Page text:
# The Integration of the Megalithic Yard

Above is a proposed geometric relation between Thom’s megalithic yard (2.72 feet), the royal cubit (1.72 feet) and the remen (1.2 feet). Alexander Thom’s estimate for it based on decades of work was refined from 2.72 to 2.722 feet at Avebury. If the origins of it are astronomical, then its value emerges from the Metonic period of 19 years which is 235 lunar months, making its value 19/7 feet or more accurately 2.715428571 (19008/7000) feet and this makes it 2.7 feet x 176/175 within ancient metrology. Another astronomical derivation is found at Le Manio as the difference between three lunar and three solar years, when counted in day-inches as 32 + 5/8th inches which is 2.71875 (87/32) feet. For a fuller explanation see my the appendix of my Language of the Angels book .

One can see that the Megalithic Yard is a tale of many variations, some of which might not consider how or why the megalithic might have come to adopt such a yard. I have come to trust simple integers and ratios to guide me to a possible megalithic pathway. To demonstrate, the above megalithic yard at Le Manio, of 32.625 inches is 29/32 of the English yard, and 32 lunar months (at Le Manio Quadrilateral) is 29 AMY. Such simple rationics is explored here.

My 2012 Post below discusses John Neal’s view of the megalithic yard
drawing on his ancient metrology.

John Neal makes a masterful job of considering the megalithic yard in the context of historical metrology, a metrology that he has managed to forge into a single conceptual scheme in which measures known to history from different lands all inter-relate.

Neal’s book, All Done With Mirrors, is one of the most fundamental and significant contributions to the late megalithic and ancient world understanding of numbers but to read it is no easy matter since he takes no prisoners and fully expects readers to resolve through calculation what he does not explicitly state. This makes his approach different to mine in which I try to present as easily a possible aids to the visualisation and registration of a pattern of facts. However, neither approach can really substitute for what one has to do for oneself in order to understand and John gave his “Secret Academy” idea the catch line “We can’t give it away” because of the often deafening silence with which his work is met.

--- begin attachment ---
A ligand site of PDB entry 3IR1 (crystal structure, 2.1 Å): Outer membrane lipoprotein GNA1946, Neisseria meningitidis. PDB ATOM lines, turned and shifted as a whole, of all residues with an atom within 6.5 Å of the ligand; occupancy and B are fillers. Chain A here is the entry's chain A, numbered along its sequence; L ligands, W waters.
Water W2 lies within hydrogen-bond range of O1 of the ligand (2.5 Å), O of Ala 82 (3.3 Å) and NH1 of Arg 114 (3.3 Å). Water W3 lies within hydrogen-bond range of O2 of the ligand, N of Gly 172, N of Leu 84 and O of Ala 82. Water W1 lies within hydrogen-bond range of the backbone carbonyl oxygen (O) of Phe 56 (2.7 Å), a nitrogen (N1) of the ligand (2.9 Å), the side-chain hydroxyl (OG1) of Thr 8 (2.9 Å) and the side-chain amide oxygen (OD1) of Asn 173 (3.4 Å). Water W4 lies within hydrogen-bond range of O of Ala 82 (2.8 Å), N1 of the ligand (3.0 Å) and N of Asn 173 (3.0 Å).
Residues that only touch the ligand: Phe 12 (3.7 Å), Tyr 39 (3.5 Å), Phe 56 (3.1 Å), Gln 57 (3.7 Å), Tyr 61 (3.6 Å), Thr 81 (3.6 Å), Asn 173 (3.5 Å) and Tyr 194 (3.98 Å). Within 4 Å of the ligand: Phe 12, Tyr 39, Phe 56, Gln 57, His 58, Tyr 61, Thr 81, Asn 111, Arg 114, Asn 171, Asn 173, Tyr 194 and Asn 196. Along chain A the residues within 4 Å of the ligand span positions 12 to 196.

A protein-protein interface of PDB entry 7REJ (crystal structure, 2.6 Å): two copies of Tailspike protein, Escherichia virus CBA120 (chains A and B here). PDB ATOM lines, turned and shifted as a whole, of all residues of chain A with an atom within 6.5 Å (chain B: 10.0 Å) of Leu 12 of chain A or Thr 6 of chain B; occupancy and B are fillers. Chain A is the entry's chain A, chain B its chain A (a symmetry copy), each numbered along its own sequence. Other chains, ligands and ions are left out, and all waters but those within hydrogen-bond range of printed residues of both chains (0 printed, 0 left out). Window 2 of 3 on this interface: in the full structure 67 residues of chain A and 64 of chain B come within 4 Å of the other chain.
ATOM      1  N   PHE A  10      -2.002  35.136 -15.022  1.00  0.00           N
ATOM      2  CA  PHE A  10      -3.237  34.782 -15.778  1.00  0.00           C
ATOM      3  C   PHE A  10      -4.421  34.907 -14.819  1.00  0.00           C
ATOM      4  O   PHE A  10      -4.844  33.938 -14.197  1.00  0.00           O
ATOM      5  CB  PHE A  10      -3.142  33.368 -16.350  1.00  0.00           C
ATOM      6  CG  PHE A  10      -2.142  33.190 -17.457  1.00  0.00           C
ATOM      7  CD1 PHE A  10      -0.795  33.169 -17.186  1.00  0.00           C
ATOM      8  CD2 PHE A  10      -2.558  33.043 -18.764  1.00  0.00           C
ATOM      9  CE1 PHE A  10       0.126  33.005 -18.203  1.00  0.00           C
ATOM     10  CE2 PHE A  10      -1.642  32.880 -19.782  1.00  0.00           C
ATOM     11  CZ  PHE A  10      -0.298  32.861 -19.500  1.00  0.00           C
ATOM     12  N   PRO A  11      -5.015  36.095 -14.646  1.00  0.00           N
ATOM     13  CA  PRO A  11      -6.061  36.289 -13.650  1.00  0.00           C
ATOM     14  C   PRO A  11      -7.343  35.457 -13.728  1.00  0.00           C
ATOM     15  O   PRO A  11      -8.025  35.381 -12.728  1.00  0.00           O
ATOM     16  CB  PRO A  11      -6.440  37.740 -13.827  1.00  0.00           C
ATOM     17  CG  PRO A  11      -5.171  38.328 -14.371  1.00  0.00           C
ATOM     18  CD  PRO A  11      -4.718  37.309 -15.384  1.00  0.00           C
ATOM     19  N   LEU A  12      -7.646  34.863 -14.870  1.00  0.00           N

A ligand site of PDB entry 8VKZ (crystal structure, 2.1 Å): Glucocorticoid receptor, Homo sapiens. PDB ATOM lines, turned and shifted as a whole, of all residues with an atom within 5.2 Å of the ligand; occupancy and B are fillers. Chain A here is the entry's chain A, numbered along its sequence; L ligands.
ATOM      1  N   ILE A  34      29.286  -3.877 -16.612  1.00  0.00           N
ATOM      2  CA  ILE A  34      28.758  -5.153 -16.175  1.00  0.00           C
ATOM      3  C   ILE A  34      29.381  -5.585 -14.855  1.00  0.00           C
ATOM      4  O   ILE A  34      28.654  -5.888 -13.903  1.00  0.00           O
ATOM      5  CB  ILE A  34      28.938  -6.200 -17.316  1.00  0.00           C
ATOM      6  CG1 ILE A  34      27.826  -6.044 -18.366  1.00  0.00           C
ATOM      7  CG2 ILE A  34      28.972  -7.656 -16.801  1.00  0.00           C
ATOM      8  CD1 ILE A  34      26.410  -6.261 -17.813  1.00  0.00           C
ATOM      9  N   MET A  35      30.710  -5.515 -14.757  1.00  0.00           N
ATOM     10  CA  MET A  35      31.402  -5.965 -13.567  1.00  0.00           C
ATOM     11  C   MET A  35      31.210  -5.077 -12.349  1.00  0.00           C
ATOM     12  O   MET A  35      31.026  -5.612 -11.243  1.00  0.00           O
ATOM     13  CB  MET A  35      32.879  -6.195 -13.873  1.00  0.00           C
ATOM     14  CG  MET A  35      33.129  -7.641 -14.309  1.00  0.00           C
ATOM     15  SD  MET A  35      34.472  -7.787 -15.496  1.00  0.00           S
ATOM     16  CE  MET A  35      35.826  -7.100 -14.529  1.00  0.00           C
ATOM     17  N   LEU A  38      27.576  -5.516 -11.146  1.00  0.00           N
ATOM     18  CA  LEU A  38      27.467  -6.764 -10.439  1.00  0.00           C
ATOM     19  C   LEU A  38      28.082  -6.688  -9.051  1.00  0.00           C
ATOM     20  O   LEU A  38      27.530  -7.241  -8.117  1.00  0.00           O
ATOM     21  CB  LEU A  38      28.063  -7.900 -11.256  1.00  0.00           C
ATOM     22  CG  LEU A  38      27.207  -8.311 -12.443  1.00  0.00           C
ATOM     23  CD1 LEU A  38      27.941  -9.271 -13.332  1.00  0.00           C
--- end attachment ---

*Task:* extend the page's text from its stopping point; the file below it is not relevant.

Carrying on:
The aim here is to give some workings based on Neal’s book, to give others a taste of what lies beneath what is written and also to further my own interests in the Megalithic Yard. Thom’s lack of metrological background led to both an original approach but also a disconnect to what is known about historical metrology. One particular mystery is how measures appear to have propagated unchanged across millennia.

Neal says on page 47:

Thom made a comparison of his Megalithic Yard with only one other known unit of measurement. This was the Spanish vara, the pre-metric measurement of Iberia, its value 2.7425 feet. Related measurements to the vara survive all over the Americas wherever the Spanish settled, from Peru to Texas. Although the vara is exactly one of the lengths of the m.y. the fact that it is divided into three feet makes this relationship uncertain. These feet are thought to be Roman but this belief is also unlikely, and they would appear to be related to the earlier Etruscan-Mycenaean units. This is a good example of an intermediate measure being thought to be related because of a similarity in length, and illustrates the importance of considering the sub-divisions when sourcing a measure.

How units of measure are divided and aggregated follows strict rules. If these rules did not exist then the system of metrology would have no inner structure as a system. We don’t expect measures to follow rules because today we simply measure things, and do everything else as a calculation following on from that. Metrology is an “ology” because it is a system of calculation that was used for building ancient structures when only limited calculation was possible.

Thus Neal can talk about the ancestry of the megalithic yard because the forensic tools are available through the system of metrology, in which a yard has three feet but that places the foot at close to the limits for a foot, at just over 0.9 feet, for the vara which would then be a yard of near Assyrian feet (9/10 feet). The Roman foot is far greater at 24/25 or 0.96 feet. A Mycenean foot would be 15/16 of the Roman which is in the region of 0.91 feet but the compounding to two errors, that the vara is a yard and that the Roman is its foot is the sort of confusion that only an exact metrology can ever recover from.

Neal continues: